Annual Brown-Lyons Lecture
The Brown-Lyons Lecture series explores the many facets of Jewish history, culture and faith and how these shape, are shaped by and intersect with other world traditions, faiths and peoples.
Jack D. Spiro, D.H.L., Ed.D, has long enlightened audiences and fueled community dialogue with his thought-provoking lectures on some of the most important topics in the Jewish culture and faith. This year, he will consult the wisdom of Abraham, Job and philosopher Baruch Spinoza to reflect upon the timeless problem of evil.
In the "catalog" of Jewish beliefs, the concepts of resurrection and immortality may be the least credible to the contemporary mind. But still there are those who accept them not only as acts of faith but as rational prospects. No one has proved or disproved life beyond death. But the idea persists, and the general conviction that death is not the end endures. One thing seems sure: The hope of eternal life crystallizes the teaching of Judaism about the divine worth and character of human personality.
Dr. Jack D. Spiro's final Brown-Lyons lecture will be devoted to exploring the world of Judaism (and the world itself) through the lens of the Hebrew prophets—the enduring values they espoused, especially the commitment of their lives, in word and deed, to the inseparable bond between justice and compassion. The Hebrew prophets are the supreme teachers of values the Jewish people ever created and among the greatest our world has ever known. What made them so extraordinary? What does their message mean for us today? Let us count the ways as their message lives on...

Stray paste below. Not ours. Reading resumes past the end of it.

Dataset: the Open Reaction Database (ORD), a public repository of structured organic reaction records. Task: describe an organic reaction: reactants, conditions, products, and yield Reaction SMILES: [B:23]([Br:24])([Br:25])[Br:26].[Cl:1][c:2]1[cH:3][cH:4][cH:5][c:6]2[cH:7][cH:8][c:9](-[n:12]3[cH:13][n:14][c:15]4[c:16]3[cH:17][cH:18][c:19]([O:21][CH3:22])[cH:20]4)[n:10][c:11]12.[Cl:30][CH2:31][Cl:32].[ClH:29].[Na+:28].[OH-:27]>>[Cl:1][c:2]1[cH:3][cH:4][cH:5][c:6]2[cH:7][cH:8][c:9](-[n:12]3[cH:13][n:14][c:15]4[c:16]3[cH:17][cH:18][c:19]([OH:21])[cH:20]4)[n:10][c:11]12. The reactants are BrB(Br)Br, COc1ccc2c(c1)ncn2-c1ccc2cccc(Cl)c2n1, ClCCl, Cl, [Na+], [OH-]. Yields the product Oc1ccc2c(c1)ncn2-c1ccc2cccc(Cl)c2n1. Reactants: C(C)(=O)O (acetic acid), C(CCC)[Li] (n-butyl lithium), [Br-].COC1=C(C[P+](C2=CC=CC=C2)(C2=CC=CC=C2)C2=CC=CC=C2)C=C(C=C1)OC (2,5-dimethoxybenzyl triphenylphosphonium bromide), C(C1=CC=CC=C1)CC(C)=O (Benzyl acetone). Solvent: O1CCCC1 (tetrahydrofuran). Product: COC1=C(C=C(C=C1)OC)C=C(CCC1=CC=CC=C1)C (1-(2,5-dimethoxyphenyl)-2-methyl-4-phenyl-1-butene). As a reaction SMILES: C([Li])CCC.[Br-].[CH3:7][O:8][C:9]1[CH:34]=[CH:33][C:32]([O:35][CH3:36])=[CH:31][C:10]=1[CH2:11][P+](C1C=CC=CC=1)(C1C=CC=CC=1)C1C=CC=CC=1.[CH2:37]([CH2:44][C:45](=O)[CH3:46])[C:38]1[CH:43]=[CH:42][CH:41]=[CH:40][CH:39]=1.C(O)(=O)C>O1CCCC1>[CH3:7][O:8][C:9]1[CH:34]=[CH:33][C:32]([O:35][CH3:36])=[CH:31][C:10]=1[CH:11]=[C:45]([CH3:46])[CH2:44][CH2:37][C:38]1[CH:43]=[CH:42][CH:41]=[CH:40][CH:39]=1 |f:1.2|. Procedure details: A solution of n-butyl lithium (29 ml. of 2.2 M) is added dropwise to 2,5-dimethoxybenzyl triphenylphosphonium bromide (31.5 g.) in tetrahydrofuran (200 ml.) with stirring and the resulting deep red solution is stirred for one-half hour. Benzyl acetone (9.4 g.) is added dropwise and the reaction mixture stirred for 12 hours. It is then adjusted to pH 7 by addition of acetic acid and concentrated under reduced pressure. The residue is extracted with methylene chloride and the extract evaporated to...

32nd Annual Brown-Lyons Lecture: "Jews and Booze: Becoming American in the Age of Prohibition" by Marni Davis
Marni Davis, associate professor of history at Georgia State University, presents her book Jews and Booze: Becoming American in the Age of Prohibition. The book discusses the involvement of Jews in the trafficking of alcohol during Prohibition and how this involvement enflamed anti-Semitism and brought to the surface tensions within the Jewish community over Jewish identity and the interest in full integration into American culture. Doors open at 6:45 p.m. A public reception will follow.